Music Business - Copyright and Distribution Deals

After the completion of a musical composition, approaching a music label has its own challenges. Some of them include deciding upon exclusive or non-exclusive distribution deals, various copyrights for reproduction and distribution as well as license agreements for audio-video synchronization, manufacturing and performance should a party wish to use your production as part of their project.


TYPES OF COPYRIGHT


Public performance license

The exclusive right of the copyright owner, authorize the performance or transmission of the work in public

Public performance right

Licenses issued on behalf of the copyright owner granting the right to perform or transmit the work to the public

Reproduction right

The right to authorize the reproduction of a musical work as in record, CD or cassette

Mechanical license

Usually to a record label, the right to reproduce and distribute a specific composition at an agreed upon fee per unit manufactures and sold

Synchronization license

Usually to a producer, granting rights to synchronize the musical composition with audio-visual images, videotape or film

Transcription rights

The right to create a derivative, a re-arrangement, a new version such as environmental music for buildings/businesses

Digital performance right in sound recordings

Internet streaming services


These copyrights are very important to know as a music artist yourself as you will encounter negotiations for most of these.


There are 2 types of labels: major and independent labels. The biggest difference between independent labels and major labels such as Warner, Universal Music Group, Sony and BMG is that independent labels have to approach “distributors”, while major labels have their own distribution department. When approaching a label for distribution of your product, it is imperative to understand the exclusive and non-exclusive distribution deals to optimize revenue and exposure as an artist in the music industry.


The NON-EXCLUSIVE licensing agreement

- you are the licensor

- you give the licensee the right to offer your song to a third-party purchaser

- third parties can purchase the right to use your song

- the licensee pays you part of the fee received from the third party

- you MAY sign another non-exclusive agreement with another licensee to shop the same song around to a third-party purchaser


Pros

- not tied down to one company who may or may not find you licensing opportunities

- you can maximize small opportunities


Cons

- devaluing your reputation as a serious music composer; the emergence of hundreds of non-exclusive music libraries pitching a similar catalogue with seemingly random prices has led music supervisors to focus on music they can license exclusively


The EXCLUSIVE licensing agreement

- you are the licensor

- you give the licensee the right to offer your song to a third-party purchaser

- third parties can purchase the right to use your song

- the licensee pays you part of the fee received from the third party

- you MAY NOT sign with another licensee to shop the same song around to a third-party purchaser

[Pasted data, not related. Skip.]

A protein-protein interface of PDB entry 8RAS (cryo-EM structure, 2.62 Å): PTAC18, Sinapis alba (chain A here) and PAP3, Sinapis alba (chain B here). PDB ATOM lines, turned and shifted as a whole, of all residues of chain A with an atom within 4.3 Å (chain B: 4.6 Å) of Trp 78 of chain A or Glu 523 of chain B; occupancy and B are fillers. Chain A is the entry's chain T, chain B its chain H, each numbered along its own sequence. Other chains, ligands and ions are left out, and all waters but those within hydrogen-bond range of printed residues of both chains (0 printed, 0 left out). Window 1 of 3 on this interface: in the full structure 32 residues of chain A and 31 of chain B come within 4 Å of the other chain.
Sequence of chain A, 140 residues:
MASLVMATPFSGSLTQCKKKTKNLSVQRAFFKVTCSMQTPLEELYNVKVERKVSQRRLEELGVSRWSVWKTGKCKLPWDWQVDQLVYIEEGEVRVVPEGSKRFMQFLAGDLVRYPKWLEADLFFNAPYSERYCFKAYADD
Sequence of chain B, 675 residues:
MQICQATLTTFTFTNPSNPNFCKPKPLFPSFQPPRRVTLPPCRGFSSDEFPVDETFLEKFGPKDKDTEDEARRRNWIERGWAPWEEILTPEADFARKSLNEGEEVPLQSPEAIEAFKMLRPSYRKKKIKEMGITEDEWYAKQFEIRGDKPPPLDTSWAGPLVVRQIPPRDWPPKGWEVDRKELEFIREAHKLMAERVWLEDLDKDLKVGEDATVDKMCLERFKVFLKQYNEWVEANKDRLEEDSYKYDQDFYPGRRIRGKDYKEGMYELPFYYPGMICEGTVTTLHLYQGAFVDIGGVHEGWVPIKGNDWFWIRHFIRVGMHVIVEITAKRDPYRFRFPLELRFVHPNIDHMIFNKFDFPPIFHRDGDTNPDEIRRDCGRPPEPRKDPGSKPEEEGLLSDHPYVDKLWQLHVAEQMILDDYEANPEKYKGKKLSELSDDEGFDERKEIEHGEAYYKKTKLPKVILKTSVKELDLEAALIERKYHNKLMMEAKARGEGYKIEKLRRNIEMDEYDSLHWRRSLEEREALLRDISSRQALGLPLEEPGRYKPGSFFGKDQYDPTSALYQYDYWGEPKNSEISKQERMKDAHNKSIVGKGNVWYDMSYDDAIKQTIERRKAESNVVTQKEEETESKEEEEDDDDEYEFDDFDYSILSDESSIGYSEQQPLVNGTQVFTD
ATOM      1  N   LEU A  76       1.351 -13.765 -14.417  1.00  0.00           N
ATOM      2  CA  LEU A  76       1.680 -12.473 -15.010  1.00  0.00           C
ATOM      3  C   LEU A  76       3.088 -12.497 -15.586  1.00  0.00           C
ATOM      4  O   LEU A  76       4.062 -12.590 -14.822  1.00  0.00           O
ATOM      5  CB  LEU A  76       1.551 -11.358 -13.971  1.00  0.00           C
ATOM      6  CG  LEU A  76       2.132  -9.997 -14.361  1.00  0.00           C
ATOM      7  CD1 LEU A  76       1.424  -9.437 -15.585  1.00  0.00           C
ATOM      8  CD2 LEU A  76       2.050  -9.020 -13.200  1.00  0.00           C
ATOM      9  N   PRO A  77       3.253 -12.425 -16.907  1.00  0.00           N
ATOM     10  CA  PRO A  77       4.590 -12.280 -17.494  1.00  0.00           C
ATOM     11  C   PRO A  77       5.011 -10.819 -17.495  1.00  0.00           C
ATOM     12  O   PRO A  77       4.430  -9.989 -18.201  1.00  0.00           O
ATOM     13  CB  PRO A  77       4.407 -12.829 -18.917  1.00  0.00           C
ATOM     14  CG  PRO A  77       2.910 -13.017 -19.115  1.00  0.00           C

note; pertaining to exclusive deals that cover a given set of songs, not to be confused with an exclusive deal for the composers entire existing and future catalogue. Do not sign one of these unless you get a HUGE advance


Pros

- music supervisors are more likely to consider it because they know they are getting the best deal

- you are more likely to get a fair price for the sync deal (sync rights?)

- financial advances


Cons

- risk of handing out your hard work to a company who doesn’t get you a single placement


How to get the best of both worlds;

Use a different alias to promote other music as to separate you from exclusive deal infringements and being able to earn more money. This does not mean the same song under a different title and pseudonym!


How to mitigate the risks of exclusive deals

- Research the company; how long have they been around? Are they currently a big player? What are the chances they’ll disappear in a few years? With your songs! Do they have a huge roster of composers or will they be more dedicated to few composers

- Limit the cost of making music; spend less time and improve workflow

- Test drive the exclusive deal; sign over 10-20 tunes and wait 6-12 months before making any further commitments

- Stay in touch with the contact; be in the fore front of their minds and able to jump on surprise opportunities


Final thoughts

- Exclusive deals should be a no no, unless you can negotiate an advance or are 100% confident your tunes will be placed

- With 60+ tunes, experiment with exclusive and non-exclusive deals. Research before accepting any exclusive deals and don’t hesitate to use a pseudonym if signing non-exclusive deals may harm your reputation as a serious composer

- With a small catalogue, stick to non exclusive deals unless you're confident you can grow your sing list quickly. When you have a large catalogue, you still have earning potential if an exclusive deal backfires

- Focus on growing your credit list if you already have credits along with a large catalogue. Nothing is stopping you from signing non-exclusive deals under a pseudonym in the meantime. Maybe more than one if you are prolific in many genres.


What to do right now?

- Determine credit list and catalogue size and fit yourself into one of the above categories

- Research music libraries that best suit your music and brand